An army of federal labor agents is on the march this year, looking for non-compliant retirement plans and ready to hit their sponsors with major fines for their failings.
The moves are a follow-up to the U.S. Department of Labor’s intensifying effort to target small- to mid-size 401(k) plans for review.
The government is seeking 23 points of compliance from administrators, who risk stiff fines if they cannot show proof that they’ve follow regulatory obligations.
Most plan managers who receive letters are told they have 10 days to respond to the government’s request or risk an audit, said Larry Lexow, of Lexow Financial Group in Edwardsville, which has been holding a series of free seminars on the changes.
An on-site audit can be a majorinconvenience, he said.
“It can be two days to a week, reviewing payroll documents, contribution documents and plan documents, looking for failure to comply with regulatory operations of the plan,” Lexow said.
The most common shortfalls of plan administration:
- Failure to send in contributions in a timely manner. They must be submitted to the plan within 10 working days after they are withheld.
- Not conforming to plan documents. For instance, failing to notify potential participants of eligibility.
- Failure to properly spell out fees involved in administration of the plan. Department of Labor requires trustees to file an annual, Internal Revenue Service 404 (a) (5) notice, spelling out fees involved in the plan. Trustees must be knowledgeable of the fees so they are not paying too much.
- Failure to provide participant education annually.
New this year is the need to file a Restatement of Plan document, at this juncture believed to be needed in April, Lexow said. All plan managers will go through document restatement, reviewing regulations and more to make sure they are current. Such a restatement is good business practice, he said.
The 23 points enumerated by the Department of Labor are a potpourri of fiduciary responsibility. Even the simplest point is a paperwork challenge — sending in a copy of the current plan document and all amendments. But the demands have the potential to be quite cumbersome, including requests for years worth of records.
Several large employers — John Deere and Anheuser-Busch InBev among them — have gotten caught up in employee lawsuits in recent years, challenging purported violations of the Employee Retirement Income Security Act of 1974, known as ERISA. Title I of that act establishes standards governing profit sharing and other operational aspects of benefit plans.
“Certainly participants are becoming aware (of shortfalls) and filing suit, but Department of Labor is driving it, making sure that employers are in compliance. We’ve been doing this over 20 years and they’ve never been so outspoken,” said Lexow, a Chartered Retirement Plans Specialist.
In October, Labor issued notice that it would require plan trustees to have annual fiduciary training. A fiduciary, who must act in the best financial interest of participants, can be an employer, human resources person or chief financial officer. It’s not unusual in small companies for the same person to be wearing all hats.
“Probably nine out of 10 (plan trustees) don’t recognize they are fiduciaries and require such training,” Lexow said.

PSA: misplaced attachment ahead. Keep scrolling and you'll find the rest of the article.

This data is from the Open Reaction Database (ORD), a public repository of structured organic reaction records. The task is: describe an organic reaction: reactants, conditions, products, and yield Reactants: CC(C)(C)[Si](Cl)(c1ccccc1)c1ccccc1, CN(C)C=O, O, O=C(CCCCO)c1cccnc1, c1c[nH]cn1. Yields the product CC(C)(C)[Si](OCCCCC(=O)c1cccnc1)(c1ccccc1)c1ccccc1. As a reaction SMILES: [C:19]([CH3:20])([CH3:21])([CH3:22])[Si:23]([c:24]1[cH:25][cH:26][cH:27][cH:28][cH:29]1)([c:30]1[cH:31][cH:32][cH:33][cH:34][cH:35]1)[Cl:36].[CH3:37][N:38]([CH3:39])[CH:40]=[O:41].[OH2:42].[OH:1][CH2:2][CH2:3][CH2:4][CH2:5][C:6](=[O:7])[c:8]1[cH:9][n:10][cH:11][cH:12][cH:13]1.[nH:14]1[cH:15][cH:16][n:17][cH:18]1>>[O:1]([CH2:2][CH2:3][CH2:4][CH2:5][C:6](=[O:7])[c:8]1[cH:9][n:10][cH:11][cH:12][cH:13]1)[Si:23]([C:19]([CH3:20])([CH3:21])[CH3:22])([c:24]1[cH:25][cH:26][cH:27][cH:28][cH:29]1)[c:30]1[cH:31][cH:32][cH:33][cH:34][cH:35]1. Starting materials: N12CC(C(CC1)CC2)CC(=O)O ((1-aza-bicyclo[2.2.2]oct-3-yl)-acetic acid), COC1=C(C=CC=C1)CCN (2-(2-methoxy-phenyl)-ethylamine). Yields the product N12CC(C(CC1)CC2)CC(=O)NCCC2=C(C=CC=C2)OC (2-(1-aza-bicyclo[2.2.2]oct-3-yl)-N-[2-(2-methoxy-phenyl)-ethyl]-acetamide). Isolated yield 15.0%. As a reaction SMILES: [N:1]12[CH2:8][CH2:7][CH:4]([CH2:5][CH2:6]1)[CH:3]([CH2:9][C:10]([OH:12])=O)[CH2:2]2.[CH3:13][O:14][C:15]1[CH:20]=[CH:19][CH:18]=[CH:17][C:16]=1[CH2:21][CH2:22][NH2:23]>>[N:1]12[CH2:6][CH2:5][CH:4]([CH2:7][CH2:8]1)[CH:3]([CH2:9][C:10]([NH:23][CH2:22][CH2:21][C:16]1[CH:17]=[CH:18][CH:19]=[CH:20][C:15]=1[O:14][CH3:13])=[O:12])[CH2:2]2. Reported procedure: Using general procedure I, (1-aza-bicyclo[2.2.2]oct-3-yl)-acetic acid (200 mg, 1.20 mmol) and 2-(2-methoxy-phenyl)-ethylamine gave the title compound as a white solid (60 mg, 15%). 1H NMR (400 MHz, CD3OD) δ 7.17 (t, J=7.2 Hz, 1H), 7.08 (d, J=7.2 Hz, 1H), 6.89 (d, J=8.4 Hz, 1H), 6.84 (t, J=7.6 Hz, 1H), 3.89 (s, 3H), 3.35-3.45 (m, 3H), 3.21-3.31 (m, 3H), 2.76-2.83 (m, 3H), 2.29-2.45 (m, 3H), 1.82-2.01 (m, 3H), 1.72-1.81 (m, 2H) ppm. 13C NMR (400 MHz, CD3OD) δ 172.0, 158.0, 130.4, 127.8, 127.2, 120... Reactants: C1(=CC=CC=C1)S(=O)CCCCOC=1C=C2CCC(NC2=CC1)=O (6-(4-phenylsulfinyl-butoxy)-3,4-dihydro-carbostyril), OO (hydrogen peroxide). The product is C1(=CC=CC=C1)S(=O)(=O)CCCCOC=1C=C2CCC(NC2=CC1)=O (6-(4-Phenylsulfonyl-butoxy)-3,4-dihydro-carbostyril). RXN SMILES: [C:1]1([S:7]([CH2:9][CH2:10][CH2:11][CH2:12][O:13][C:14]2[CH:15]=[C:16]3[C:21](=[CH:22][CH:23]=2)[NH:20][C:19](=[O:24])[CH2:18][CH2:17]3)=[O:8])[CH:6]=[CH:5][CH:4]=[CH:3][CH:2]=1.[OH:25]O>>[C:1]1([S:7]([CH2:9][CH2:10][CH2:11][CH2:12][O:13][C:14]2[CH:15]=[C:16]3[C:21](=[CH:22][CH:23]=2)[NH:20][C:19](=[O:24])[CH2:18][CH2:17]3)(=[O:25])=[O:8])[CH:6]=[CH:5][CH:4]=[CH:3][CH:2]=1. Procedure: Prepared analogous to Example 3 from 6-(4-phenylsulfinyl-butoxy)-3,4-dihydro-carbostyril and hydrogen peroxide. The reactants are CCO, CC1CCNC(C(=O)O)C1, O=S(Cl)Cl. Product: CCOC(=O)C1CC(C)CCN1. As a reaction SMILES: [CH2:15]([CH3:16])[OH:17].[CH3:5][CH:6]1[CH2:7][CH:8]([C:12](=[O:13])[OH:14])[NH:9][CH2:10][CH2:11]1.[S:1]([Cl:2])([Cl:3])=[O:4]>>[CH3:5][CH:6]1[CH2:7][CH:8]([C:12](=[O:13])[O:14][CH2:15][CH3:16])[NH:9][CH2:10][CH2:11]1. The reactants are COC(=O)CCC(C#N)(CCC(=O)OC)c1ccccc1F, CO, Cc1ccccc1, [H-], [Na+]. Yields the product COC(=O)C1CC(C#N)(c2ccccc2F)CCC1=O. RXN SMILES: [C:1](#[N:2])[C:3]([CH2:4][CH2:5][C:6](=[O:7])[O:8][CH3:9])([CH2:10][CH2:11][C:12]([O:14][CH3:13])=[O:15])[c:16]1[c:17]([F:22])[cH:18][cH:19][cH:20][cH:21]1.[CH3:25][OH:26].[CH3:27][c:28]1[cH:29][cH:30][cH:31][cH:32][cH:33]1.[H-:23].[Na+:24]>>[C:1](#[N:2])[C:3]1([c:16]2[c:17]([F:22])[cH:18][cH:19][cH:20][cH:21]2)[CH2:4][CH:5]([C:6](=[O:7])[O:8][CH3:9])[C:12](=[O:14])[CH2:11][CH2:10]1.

His company has been holding a series of free seminars for plan administrators, hoping to spread the word to get them ready for Labor’s call.
He uses one example of a client, a smaller plan with six employees, that was audited.
“Department of Labor spent three days going through records. The only thing they could find is that the employer was also the person handling the records, and they found him out of compliance during his vacation periods.” In other words, no one was submitting records in a timely fashion during his absence. The resulting interest and fines was $800.
“Most of the fines went to the employer since he was also a plan participant, but the real key was he lost three days of sales,” Lexow said.
Fines and/or plan reimbursements are a central enforcement action. The Secretary of Labor has the authority under section 502(c)(2) of ERISA to assess civil penalties of up to $1,100 a day against plan administrators who fail or refuse to file complete and timely annual reports.
The Department of Labor has some specific fines defined as per occurrence or dollar amount involved, which are reduced if the plan sponsor catches the failure and files under what is called the Delinquent Filer Voluntary Compliance Program. These fines and penalties go to the Department of Labor or the Internal Revenue Service. Make up of lost interest, earnings and contribution would go directly into the plan.
Only one in four retirement plans audited in the last few years has gotten a passing grade.
ERISA is designed to protect the assets of millions of Americans so that funds placed in private industry retirement plans during their working lives will be there when they retire. ERISA does not require an employer to establish a retirement plan. It only requires that those who establish plans meet certain minimum standards.
“In the past few years, the U.S. Department of Labor has intensified its efforts to promote compliance among retirement plan sponsors,” Lexow said. “Through its enforcement of the Employee Retirement Income Security Act in FY 2013, the DOL collected over $1.6 billion in plan restorations, fines and penalties from retirement plans.”
In their seminar, Lexow and colleague John Graney Jr., an Accredited Investment Fiduciary and Registered Fiduciary, review compliance measures such as: holding an annual investment committee meeting; filing an annual IRS Form 5500; and making sure loans comply with plan provisions.
“In FY 2013, the DOL completed 3,677 civil investigations,” Graney said. “Of these, 72.8 percent culminated in monetary results on average of $450,000 per plan.”